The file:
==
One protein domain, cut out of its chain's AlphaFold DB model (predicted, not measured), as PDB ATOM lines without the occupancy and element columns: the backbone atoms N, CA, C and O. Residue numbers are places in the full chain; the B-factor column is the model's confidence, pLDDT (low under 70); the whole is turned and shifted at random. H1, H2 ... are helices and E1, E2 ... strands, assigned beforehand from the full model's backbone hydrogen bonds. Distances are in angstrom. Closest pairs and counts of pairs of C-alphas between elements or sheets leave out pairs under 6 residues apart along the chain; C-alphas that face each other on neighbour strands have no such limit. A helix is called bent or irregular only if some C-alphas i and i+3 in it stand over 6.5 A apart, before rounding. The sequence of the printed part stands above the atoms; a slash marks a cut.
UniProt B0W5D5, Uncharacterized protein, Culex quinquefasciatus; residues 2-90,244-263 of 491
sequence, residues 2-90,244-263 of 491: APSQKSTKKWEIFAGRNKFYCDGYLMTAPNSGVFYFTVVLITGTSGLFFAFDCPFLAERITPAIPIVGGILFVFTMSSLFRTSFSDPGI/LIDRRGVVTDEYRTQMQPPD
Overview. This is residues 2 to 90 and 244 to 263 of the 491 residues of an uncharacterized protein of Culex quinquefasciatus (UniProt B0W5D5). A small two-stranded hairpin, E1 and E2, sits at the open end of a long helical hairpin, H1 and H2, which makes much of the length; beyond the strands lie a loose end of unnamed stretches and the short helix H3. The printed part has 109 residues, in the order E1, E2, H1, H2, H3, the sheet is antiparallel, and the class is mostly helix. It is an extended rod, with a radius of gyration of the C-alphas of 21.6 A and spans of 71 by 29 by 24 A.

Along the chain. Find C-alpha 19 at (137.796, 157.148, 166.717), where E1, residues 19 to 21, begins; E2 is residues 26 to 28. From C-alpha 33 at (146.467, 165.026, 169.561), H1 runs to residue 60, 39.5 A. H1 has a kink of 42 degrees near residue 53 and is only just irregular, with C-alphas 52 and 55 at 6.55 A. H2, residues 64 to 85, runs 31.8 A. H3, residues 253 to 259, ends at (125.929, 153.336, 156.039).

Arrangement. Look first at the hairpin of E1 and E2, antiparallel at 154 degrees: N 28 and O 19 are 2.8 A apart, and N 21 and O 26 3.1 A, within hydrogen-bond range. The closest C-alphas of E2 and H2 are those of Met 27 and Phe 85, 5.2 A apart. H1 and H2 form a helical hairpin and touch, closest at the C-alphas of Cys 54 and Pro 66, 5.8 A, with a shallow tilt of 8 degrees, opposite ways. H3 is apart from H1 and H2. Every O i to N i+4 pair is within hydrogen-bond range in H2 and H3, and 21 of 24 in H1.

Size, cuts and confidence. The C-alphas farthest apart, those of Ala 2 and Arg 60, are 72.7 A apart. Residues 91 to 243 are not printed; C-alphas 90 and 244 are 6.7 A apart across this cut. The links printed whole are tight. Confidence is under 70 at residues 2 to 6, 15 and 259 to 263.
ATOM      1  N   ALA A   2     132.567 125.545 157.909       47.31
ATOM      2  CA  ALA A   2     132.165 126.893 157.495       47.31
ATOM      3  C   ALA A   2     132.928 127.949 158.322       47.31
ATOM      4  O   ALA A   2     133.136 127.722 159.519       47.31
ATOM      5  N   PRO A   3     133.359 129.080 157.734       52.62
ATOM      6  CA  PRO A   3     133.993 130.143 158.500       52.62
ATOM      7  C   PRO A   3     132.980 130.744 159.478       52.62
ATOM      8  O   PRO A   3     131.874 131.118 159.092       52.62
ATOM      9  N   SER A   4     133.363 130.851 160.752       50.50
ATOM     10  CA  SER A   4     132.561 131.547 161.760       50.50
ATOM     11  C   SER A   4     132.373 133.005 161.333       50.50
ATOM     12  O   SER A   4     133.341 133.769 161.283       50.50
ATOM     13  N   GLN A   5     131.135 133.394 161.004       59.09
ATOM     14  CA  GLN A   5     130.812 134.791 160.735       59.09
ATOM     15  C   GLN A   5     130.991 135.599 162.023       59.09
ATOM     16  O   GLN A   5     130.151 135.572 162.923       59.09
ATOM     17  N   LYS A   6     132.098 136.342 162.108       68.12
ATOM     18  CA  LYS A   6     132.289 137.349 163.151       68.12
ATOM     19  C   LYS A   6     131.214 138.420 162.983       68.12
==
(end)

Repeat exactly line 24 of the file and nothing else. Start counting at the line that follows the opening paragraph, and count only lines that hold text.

ATOM     18  CA  LYS A   6     132.289 137.349 163.151       68.12